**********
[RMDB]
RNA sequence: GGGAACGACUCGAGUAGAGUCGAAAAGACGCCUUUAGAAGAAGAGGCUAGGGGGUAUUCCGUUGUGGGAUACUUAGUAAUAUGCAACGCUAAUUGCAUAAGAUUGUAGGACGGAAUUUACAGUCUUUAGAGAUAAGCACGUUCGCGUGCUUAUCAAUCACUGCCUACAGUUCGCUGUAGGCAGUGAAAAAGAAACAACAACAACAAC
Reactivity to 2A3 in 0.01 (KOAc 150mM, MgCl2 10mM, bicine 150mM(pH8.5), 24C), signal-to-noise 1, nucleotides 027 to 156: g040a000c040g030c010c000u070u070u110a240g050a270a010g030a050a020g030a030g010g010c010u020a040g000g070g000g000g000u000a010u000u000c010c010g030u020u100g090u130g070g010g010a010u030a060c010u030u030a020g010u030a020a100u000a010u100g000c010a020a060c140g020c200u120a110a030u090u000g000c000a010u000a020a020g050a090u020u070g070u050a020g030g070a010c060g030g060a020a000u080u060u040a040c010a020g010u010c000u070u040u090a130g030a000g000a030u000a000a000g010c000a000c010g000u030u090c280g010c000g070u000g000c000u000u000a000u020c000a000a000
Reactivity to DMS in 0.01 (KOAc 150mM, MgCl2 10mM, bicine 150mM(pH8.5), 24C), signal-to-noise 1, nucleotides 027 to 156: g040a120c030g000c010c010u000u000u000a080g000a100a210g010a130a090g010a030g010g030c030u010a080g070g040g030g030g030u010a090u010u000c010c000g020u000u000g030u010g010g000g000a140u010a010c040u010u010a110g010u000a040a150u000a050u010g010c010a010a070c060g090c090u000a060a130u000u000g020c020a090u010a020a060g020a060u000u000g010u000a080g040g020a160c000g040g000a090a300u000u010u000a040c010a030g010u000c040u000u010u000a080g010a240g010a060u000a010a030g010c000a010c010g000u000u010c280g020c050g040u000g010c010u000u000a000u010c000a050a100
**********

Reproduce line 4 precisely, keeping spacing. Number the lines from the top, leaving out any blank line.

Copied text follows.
Reactivity to DMS in 0.01 (KOAc 150mM, MgCl2 10mM, bicine 150mM(pH8.5), 24C), signal-to-noise 1, nucleotides 027 to 156: g040a120c030g000c010c010u000u000u000a080g000a100a210g010a130a090g010a030g010g030c030u010a080g070g040g030g030g030u010a090u010u000c010c000g020u000u000g030u010g010g000g000a140u010a010c040u010u010a110g010u000a040a150u000a050u010g010c010a010a070c060g090c090u000a060a130u000u000g020c020a090u010a020a060g020a060u000u000g010u000a080g040g020a160c000g040g000a090a300u000u010u000a040c010a030g010u000c040u000u010u000a080g010a240g010a060u000a010a030g010c000a010c010g000u000u010c280g020c050g040u000g010c010u000u000a000u010c000a050a100